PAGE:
I Am David

It took about two minutes for the tears to get going. We’re back with my journey books, and to me this is the ultimate journey book. I Am David by Anne Holm is a triple-hanky-at-the-end story, and it works on me every time.

First published in Danish in 1963, it’s unusual for having become so popular in English, as translations never seem to do so well. On the other hand, the book is all about the beauty of languages, and if it doesn’t sell you on the idea of learning a few more, then I don’t know what will.

Back to the crying. I only needed to reacquaint myself with the book a little, so leafed through it very quickly. But it didn’t help; I still felt soppy and sad. I remember listening to the audio book while doing the ironing years ago, and feeling exactly the same then.

Published as it was after years of the cold war, it’s hardly surprising that it starts in some unnamed country in southern Europe, on the wrong side of the Iron Curtain. The young boy David has grown up in a kind of concentration camp, when one night the opportunity to escape turns up.

He journeys, often on foot, through Greece and across to Italy, and then the length of Italy towards Switzerland, Germany, all the time with Denmark as his goal. He is helped by his somewhat unlikely command of languages, his good manners and by being a generally really lovely person. But setting all that aside, it’s still a remarkable journey. He makes some enemies, but mostly he meets good people who help him towards his goal.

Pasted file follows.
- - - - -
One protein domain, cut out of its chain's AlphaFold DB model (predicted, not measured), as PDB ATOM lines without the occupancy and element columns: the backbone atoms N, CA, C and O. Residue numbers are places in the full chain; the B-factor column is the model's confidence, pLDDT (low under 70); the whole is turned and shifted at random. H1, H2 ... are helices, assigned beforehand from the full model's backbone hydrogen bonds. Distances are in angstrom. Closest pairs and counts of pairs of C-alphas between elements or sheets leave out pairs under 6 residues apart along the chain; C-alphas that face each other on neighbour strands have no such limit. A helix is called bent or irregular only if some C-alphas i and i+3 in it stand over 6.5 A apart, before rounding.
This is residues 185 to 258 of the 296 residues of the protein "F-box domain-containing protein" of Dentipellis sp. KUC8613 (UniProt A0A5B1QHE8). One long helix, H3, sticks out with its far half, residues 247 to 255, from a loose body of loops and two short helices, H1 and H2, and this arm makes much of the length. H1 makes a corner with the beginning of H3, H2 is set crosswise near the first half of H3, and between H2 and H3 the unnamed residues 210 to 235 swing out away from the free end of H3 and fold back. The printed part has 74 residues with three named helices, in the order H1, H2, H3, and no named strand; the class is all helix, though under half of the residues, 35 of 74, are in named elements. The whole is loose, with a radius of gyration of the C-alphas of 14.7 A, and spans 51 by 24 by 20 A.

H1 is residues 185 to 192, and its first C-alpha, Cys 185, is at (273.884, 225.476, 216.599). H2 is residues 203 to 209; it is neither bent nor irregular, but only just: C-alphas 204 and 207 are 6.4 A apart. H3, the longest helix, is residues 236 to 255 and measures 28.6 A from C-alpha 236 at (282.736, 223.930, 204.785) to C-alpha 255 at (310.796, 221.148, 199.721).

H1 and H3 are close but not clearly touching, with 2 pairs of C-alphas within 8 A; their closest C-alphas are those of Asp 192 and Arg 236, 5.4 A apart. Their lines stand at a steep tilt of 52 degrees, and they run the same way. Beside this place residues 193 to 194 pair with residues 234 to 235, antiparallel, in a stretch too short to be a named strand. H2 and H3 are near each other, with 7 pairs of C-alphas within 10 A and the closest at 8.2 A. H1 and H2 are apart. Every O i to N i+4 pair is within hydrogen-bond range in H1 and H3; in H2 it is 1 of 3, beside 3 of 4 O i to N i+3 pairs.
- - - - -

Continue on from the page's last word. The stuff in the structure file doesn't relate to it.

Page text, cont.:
I don’t know how it works for young readers today; whether they can relate to old, but recent history like this. It’s too wonderful a book for it not to be put in front of new readers.

8 responses to “I Am David

  1. Once, in the not too distant past when teachers could ‘just’ read books to children without thunderbolts striking them down, the headteacher strode into my classroom to find my bunch of tearaways snottery-sobbing all over their desks. ‘What have they done now?’ she groaned. Just enjoying I Am David, I said, blowing my nose.

  2. That’s what I like to hear! I suppose it wouldn’t work if I asked you to go back to teaching, because teaching has been ruined anyway.

  3. I’d only be allowed to read an extract from a sheet now, and only once I’d ticked lots of Sats-friendly aims and objectives, followed by another sheet of close-reading questions and considered the recommended age-band…

    Oh those halcyon days…

    So to answer your question: no. And yes, it’s been ruined by tick-boxes.

  4. Oh, I used to love ‘I Am David’!

    I never cried, though. It was ‘Peter Pan’ that always used to make me cry.

  5. Fantastic book. ‘ I Am David’ combined with Maurice Gleitzman’s fabulous ‘Once’ and (soon to come to a bookstore near you) ‘Then’, beat that boy in those pyjamas and even the The Book Thief hands down.

  6. I was thinking that I need to read Then. If only because I was glad to find there was a bit of future for the poor boy in Once. Finished that book thinking he’d come to an imminent and sticky end, pessimist that I am.

    Overheard some girls in a bookshop today, talking about the pyjama book and the film. The only girl not to have seen the film, was begging her friends to come with her, because she didn’t want to cry on her own. “We’re not watching that film again,” they said.

  7. Pingback: Last night I dreamed « Bookwitch

  8. Pingback: Refugee reads | Bookwitch

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